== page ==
Thousands of protesters yesterday rallied in Changhua against Formosa Chemicals and Fibre Corp, saying that its coal-fired power plant in the city causes serious air pollution.
About 3,000 people, some wearing shackles and chains, marched across the city to the front of the Changhua County Hall, demanding that the county government reject the company’s license renewal application and shut its coal-fired power plant ahead of the Sept. 28 renewal deadline.
The Changhua County Council in July passed a bylaw to enforce more stringent emissions standards to improve air quality by effectively banning petroleum coke and bituminous coal.
The company’s power plant, which uses bituminous coal, accounts for about 60 percent of the county’s coal consumption.
The Changhua County Government has repeatedly rejected the company’s license renewal applications, and organizers of the rally said they wanted to press the county government to stand firm on its pollution reduction policies.
Organizers said a signature collection campaign launched on Sept. 10 had collected more than 10,000 signatures, and it would be continued until Sept. 28.
Taiwan Healthy Air Action Alliance convener Yeh Guang-peng (葉光芃) said the number of people who took part in the rally highlights the seriousness of air pollution in the county.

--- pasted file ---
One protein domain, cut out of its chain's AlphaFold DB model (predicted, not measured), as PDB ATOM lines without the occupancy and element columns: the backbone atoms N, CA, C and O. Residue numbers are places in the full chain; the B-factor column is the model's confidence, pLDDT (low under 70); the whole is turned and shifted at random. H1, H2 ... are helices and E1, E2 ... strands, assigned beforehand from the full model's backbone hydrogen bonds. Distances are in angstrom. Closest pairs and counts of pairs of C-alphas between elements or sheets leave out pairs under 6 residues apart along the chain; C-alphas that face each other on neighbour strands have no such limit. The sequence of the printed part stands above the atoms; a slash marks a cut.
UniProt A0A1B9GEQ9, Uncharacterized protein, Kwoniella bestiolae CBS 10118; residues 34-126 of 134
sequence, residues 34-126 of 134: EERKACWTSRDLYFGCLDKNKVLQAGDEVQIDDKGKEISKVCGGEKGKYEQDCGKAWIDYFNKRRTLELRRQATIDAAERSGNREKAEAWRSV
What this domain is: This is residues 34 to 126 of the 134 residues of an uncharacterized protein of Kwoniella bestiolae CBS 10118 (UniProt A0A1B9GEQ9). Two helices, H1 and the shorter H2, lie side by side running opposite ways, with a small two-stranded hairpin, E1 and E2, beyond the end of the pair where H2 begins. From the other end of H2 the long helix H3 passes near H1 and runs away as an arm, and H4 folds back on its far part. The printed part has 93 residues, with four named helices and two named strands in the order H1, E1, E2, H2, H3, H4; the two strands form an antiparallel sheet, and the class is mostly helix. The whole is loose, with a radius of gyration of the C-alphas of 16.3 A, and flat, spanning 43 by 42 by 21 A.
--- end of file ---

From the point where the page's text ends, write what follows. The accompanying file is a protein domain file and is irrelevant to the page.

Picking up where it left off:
Politicians across party lines showed up to give their support, including New Power Party legislators Hsu Yung-ming (徐永明) and Hung Tzu-yung (洪慈庸), Democratic Progressive Party (DPP) Legislator Chen Su-yueh (陳素月) and former Chinese Nationalist Party (KMT) legislator Chen Chieh (陳杰).
“The company has filed a renewal application 28 times, and the county government rejected it 28 times. The county government will commission legal and environmental experts to review the application when the company files it again,” said Changhua County Commissioner Wei Ming-ku (魏明谷), a DPP member.
The rally was largely peaceful, although there was a scuffle with police after Wei returned to the county hall.
He did not directly respond to protesters’ demands, but again explained the county government’s review process.
The county government later issued a statement saying it plans to remove the company’s facility from the city to make the city coal-free, as the county’s PM2.5 levels — fine particulate matter smaller than 2.5 micrometers — have exceeded the legal limit.
The county government reiterated that it has the most stringent emission standards in the nation, saying it would review Formosa Chemicals and Fibre Corp’s renewal application according to those standards.
The firm issued a statement saying industrial emissions are not the major source of PM2.5 in the county, and that traffic emissions and pollution from other cities and counties has a more significant affect.
Formosa Chemicals and Fibre Corp said it has invested billions of New Taiwan dollars in pollution prevention measures and its emissions are in accordance with national standards.
Nearly 1,000 company employees, all of them Changhua residents, would lose their jobs if the county rejects the company’s renewal application again, the firm said, calling on the county to renew its operating permit.
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